Figure 13 shows the one-third octave curve of the vertical vibration levels at bottom of the tunnel wall, point on the tunnel wall at 1.5 m height, and the ground. Table 3 lists the overall vibration levels of those measurement points within a frequency band of 1–200 Hz.

Table 3: Overall vibration levels of the tunnel wall and ground in straight track (1–200 Hz) (dB).
Figure 13: One-third octave curves of the tunnel wall and ground vibration levels in straight track.

Figure 13 shows that LEST does not have an obvious effect on vibration reduction when the frequency is below 30 Hz. Track vibration reduction measures are generally believed to be ineffective against vibration problems below 10–15 Hz. These problems can only be solved by improving the performance of vehicle bogies, for example, by using low-stiffness suspension systems and resilient wheels. LEST has an obvious vibration reduction effect when the frequency is above 40 Hz. Under these conditions, the maximum vibration reduction at bottom of the tunnel wall reaches 21.45 dB, while vibrations at point on the tunnel wall at 1.5 m height and the ground are reduced by 14.56 dB and 9.40 dB, respectively. The overall vibration levels in the one-third octave frequency range of 1–200 Hz are used to evaluate the average vibration reduction effect of LEST. Compared with the common ballastless track, LEST reduces the overall vibration levels at bottom of the tunnel wall, point on the tunnel wall at 1.5 m height, and the ground by 10.52 dB, 9.60 dB, and 8.84 dB, respectively. Therefore, LEST plays a positive role in vibration reduction in the frequency domain.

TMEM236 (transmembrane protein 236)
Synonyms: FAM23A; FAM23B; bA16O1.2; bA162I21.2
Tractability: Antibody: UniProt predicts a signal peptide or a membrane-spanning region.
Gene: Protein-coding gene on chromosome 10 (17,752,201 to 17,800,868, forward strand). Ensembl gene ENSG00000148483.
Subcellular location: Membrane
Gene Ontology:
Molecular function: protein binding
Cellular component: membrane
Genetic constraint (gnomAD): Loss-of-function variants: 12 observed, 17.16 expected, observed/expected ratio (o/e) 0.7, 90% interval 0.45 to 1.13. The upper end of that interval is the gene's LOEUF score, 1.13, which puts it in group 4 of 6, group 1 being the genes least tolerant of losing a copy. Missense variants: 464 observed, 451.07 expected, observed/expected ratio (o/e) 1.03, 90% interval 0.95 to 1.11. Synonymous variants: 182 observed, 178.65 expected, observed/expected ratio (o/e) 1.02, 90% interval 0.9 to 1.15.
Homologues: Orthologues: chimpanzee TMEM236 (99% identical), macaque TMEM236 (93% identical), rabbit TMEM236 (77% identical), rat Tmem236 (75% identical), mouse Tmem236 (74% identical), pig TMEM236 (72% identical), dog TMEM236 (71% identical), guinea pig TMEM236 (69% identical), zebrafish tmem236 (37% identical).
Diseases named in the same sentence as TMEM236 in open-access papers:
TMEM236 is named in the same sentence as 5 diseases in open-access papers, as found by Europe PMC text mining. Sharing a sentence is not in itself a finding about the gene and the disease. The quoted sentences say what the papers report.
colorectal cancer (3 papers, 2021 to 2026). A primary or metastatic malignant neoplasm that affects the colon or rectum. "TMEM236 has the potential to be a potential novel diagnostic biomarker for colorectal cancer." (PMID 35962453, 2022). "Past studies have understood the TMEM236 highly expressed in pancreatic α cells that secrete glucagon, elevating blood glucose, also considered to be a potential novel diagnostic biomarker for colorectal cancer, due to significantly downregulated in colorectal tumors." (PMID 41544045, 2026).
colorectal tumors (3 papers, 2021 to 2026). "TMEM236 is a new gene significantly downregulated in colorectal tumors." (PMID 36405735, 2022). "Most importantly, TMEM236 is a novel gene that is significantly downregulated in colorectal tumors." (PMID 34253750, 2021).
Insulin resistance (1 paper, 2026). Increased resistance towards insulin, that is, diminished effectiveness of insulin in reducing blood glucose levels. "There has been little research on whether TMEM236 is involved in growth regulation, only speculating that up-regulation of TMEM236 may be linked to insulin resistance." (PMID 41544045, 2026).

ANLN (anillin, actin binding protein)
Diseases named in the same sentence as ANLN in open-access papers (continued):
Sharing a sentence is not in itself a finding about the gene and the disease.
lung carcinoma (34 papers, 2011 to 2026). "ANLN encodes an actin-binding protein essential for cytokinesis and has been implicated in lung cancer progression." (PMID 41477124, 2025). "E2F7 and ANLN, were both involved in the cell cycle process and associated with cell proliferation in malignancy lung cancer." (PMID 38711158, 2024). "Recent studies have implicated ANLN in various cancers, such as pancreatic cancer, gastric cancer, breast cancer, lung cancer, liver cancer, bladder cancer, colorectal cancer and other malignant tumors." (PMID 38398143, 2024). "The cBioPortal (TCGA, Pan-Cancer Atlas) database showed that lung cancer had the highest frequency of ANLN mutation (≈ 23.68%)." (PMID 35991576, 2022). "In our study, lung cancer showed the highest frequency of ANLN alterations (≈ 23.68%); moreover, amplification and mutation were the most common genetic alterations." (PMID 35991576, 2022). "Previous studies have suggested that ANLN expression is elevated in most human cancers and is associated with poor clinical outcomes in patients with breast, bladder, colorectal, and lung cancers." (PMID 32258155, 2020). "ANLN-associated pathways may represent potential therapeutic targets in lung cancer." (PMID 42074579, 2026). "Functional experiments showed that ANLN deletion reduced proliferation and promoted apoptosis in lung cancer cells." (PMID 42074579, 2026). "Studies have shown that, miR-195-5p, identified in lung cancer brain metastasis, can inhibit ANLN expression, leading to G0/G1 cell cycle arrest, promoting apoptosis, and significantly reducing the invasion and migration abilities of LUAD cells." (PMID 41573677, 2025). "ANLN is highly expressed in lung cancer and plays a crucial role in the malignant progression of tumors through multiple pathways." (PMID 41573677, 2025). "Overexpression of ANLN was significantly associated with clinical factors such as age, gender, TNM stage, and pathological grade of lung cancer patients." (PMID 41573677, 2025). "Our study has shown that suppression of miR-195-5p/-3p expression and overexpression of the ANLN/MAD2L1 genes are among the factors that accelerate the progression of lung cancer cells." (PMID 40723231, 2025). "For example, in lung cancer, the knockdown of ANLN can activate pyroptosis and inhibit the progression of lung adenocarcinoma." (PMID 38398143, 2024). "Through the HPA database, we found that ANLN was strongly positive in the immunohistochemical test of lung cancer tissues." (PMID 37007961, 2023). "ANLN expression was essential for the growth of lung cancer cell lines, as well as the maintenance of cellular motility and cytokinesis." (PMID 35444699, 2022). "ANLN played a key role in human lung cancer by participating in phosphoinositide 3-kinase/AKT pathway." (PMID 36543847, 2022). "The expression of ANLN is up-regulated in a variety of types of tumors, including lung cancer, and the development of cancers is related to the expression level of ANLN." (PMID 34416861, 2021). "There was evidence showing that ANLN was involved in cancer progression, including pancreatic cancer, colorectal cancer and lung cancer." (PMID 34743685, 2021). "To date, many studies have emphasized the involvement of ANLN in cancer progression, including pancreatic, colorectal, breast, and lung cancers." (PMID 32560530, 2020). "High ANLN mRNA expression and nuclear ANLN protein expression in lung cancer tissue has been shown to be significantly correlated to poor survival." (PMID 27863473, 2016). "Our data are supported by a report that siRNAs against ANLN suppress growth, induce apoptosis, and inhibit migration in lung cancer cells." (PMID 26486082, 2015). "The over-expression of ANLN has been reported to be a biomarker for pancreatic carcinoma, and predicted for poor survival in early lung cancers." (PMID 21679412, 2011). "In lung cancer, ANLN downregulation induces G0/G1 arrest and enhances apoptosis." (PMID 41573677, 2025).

4.2. Analysis of Vibration Reduction in Curved Track
4.2.1. Time Domain Analysis

Based on the analysis of test data from the peak transit period, Figure 14 shows the typical acceleration time-history curve of point on the tunnel wall at 1.5 m height in curved track. Figure 15 shows the average vibration accelerations of the track bed, bottom of the tunnel wall, and point on the tunnel wall at 1.5 m height.

Figure 14: Typical time-history curves of vibration accelerations of point on the tunnel wall at 1.5 m height in curved track.
Figure 15: Average vibration accelerations in curved track.

Figure 15 shows that LEST increases the vibrations of both the inner and outer rails of the curved track by 18.34% and 18.76%, respectively. The vibration accelerations of the track bed, bottom of the tunnel wall, and point on the tunnel wall at 1.5 m height are reduced by 22.58%, 23.70%, and 20.83%, respectively. Thus, LEST can effectively reduce environmental vibration in the time domain.

4.2.2. Frequency Domain Analysis

Figure 16 shows the one-third octave curves of the vibration levels at the tunnel wall in the curved track. Within the low frequency range of 1–30 Hz, LEST does not have an obvious vibration reduction effect, but the effect becomes noticeable when the frequency is above 40 Hz. The maximum vibration reductions at bottom of the tunnel wall and point on the tunnel wall at 1.5 m height are 22.03 dB and 13.82 dB, respectively. Table 4 lists the overall vibration levels. With the laying of LEST, the vibration levels at bottom of the tunnel wall and point on the tunnel wall at 1.5 m height decrease by 9.35 dB and 8.44 dB, respectively. Therefore, LEST has a positive vibration reduction effect in curved track.

Table 4: Overall vibration levels of the tunnel wall in curved track (1–200 Hz) (dB).